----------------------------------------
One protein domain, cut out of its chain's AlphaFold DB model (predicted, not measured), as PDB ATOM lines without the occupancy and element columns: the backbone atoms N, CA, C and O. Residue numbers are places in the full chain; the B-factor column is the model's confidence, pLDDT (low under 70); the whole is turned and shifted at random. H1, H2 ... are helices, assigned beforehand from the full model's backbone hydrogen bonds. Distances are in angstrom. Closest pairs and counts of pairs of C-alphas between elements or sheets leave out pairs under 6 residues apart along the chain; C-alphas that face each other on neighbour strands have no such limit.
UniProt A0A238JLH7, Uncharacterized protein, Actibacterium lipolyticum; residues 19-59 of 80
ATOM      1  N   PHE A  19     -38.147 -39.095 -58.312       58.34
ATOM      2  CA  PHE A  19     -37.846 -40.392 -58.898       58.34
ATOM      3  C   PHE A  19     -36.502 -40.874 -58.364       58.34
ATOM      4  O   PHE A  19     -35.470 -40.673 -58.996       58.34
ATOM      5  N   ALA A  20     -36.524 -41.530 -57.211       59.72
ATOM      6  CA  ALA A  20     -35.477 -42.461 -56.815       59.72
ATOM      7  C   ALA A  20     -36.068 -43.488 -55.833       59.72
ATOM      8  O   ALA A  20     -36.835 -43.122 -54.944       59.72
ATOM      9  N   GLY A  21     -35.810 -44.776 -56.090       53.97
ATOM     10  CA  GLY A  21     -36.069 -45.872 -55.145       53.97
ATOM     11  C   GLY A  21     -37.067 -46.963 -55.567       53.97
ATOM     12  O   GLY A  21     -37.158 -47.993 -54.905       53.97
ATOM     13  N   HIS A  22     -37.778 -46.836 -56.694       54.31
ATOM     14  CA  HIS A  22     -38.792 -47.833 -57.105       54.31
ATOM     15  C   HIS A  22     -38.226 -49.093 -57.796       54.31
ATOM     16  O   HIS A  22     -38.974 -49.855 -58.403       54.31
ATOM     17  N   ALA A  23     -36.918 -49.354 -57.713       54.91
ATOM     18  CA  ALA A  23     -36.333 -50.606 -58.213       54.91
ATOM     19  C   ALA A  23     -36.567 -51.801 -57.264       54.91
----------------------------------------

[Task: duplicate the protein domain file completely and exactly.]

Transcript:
One protein domain, cut out of its chain's AlphaFold DB model (predicted, not measured), as PDB ATOM lines without the occupancy and element columns: the backbone atoms N, CA, C and O. Residue numbers are places in the full chain; the B-factor column is the model's confidence, pLDDT (low under 70); the whole is turned and shifted at random. H1, H2 ... are helices, assigned beforehand from the full model's backbone hydrogen bonds. Distances are in angstrom. Closest pairs and counts of pairs of C-alphas between elements or sheets leave out pairs under 6 residues apart along the chain; C-alphas that face each other on neighbour strands have no such limit.
UniProt A0A238JLH7, Uncharacterized protein, Actibacterium lipolyticum; residues 19-59 of 80
ATOM      1  N   PHE A  19     -38.147 -39.095 -58.312       58.34
ATOM      2  CA  PHE A  19     -37.846 -40.392 -58.898       58.34
ATOM      3  C   PHE A  19     -36.502 -40.874 -58.364       58.34
ATOM      4  O   PHE A  19     -35.470 -40.673 -58.996       58.34
ATOM      5  N   ALA A  20     -36.524 -41.530 -57.211       59.72
ATOM      6  CA  ALA A  20     -35.477 -42.461 -56.815       59.72
ATOM      7  C   ALA A  20     -36.068 -43.488 -55.833       59.72
ATOM      8  O   ALA A  20     -36.835 -43.122 -54.944       59.72
ATOM      9  N   GLY A  21     -35.810 -44.776 -56.090       53.97
ATOM     10  CA  GLY A  21     -36.069 -45.872 -55.145       53.97
ATOM     11  C   GLY A  21     -37.067 -46.963 -55.567       53.97
ATOM     12  O   GLY A  21     -37.158 -47.993 -54.905       53.97
ATOM     13  N   HIS A  22     -37.778 -46.836 -56.694       54.31
ATOM     14  CA  HIS A  22     -38.792 -47.833 -57.105       54.31
ATOM     15  C   HIS A  22     -38.226 -49.093 -57.796       54.31
ATOM     16  O   HIS A  22     -38.974 -49.855 -58.403       54.31
ATOM     17  N   ALA A  23     -36.918 -49.354 -57.713       54.91
ATOM     18  CA  ALA A  23     -36.333 -50.606 -58.213       54.91
ATOM     19  C   ALA A  23     -36.567 -51.801 -57.264       54.91